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Intermittent Fasting

Guide to Intermittent Fasting

Intermittent fasting has been having a shining moment in the wellness industry for some time now — from being a popular complement to the keto diet to being used as a way to help easily cut calories and support weight loss efforts, it’s something that’s become an increasingly popular habit.

In this article, we’re sharing what it is, what the benefits are, and some of the different intermittent fasting methods you may want to consider if you are just getting started.

What is Intermittent Fasting?
It’s important to note that intermittent fasting isn’t a diet — it’s a fasting period that many use by extending the natural evening fasted period by eating the first meal of the day closer to lunchtime instead of first thing in the morning.

In other words, intermittent fasting, or IF, is when you cycle between set periods where you eat and periods where you fast. And, while it doesn’t have anything to do with the foods that you do consume, it does guide you as to when you should be eating.

There are a handful of ways to practice intermittent fasting, which we will cover in more detail below.

Intermittent Fasting Benefits
So, what’s the big deal about intermittent fasting anyway? Fasting has been used for centuries, whether for health purposes or for religious and spiritual beliefs, and intermittent fasting comes with its own set of benefits.

Here are a few benefits of IF:

May Help Support Weight Loss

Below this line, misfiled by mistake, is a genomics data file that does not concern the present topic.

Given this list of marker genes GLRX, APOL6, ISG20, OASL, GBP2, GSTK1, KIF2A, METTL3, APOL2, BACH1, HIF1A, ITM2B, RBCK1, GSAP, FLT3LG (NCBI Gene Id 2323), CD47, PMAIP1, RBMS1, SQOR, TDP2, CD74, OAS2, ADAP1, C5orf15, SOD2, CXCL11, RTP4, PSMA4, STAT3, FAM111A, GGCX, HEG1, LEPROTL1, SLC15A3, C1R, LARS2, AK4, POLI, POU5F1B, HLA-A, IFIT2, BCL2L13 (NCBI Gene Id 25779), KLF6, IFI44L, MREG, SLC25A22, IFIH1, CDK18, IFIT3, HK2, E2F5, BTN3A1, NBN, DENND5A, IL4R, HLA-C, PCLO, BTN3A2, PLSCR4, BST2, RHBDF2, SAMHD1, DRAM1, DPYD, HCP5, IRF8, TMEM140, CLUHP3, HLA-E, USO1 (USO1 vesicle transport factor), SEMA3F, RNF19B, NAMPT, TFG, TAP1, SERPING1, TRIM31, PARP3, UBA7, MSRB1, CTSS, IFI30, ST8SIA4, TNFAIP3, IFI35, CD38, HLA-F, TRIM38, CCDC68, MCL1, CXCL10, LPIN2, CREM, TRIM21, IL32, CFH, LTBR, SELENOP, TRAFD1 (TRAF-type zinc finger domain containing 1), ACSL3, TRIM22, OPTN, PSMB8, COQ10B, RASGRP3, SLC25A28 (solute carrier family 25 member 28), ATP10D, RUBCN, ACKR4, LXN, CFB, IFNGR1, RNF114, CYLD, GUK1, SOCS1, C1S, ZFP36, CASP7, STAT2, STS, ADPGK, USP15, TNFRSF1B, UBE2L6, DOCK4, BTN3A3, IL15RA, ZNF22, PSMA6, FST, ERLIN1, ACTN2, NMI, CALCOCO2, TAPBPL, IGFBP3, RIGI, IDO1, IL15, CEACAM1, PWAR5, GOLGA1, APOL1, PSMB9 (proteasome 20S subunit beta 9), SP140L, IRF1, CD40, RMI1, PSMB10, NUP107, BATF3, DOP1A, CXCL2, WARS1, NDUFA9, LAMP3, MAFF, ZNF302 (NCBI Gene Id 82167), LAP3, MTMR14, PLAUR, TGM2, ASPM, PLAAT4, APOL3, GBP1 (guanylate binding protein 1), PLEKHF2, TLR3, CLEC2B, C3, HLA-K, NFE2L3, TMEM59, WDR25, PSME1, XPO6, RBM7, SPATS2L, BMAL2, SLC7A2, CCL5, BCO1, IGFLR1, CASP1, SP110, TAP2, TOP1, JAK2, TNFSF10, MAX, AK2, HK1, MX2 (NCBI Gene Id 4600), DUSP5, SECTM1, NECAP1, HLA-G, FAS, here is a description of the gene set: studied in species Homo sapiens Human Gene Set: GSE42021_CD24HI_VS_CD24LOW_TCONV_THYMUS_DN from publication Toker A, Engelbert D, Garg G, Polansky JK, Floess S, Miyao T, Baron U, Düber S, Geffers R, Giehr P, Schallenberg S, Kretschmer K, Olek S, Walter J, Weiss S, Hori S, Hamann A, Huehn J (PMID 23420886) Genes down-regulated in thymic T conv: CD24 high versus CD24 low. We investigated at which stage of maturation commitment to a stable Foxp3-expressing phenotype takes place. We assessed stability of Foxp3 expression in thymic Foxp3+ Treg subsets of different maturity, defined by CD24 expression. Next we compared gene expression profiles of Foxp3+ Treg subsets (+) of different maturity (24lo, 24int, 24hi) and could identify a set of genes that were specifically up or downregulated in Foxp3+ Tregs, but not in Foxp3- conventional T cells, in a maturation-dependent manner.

Many people use intermittent fasting as a way to help support weight loss efforts as it’s a simple way to reduce the total number of calories consumed in one day. Many feel that it’s an easier way to cut calories without feeling super restricted, and studies suggest that it may be a good option for supporting weight loss. (1)

Supports Cellular Repair

While fasting, our cells are able to start a cellular repair process. (2)

Digestive Health

Supporting gut health is one of the best things we all can do to set the foundation for overall wellness, and some studies have shown an increase in gut bacteria diversity after fasting. (3) Why is this important? With trillions of bacteria residing in the gut, we have to support a balance, being sure that we have enough beneficial bacteria to keep the harmful bacteria at bay. This gives us another reason to consider using intermittent fasting to support health.

Inflammation

Reducing our overall inflammatory load is an essential part of supporting optimal wellness as chronic inflammation is a driver of chronic disease. (4) And, studies suggest that intermittent fasting may have a positive effect on the body’s inflammatory status. (5)

May Provide Anti-aging Benefits

Some turn to intermittent fasting due to its potential anti-aging benefits. Animal studies have shown promising results suggesting that short-term fasting improved the life-span of mice. (6)

Potential Insulin Resistance Benefits

Studies also suggest that intermittent fasting may help reduce blood sugar levels, and may be a more beneficial option than calorie restriction when it comes to preventing type 2 diabetes. (7)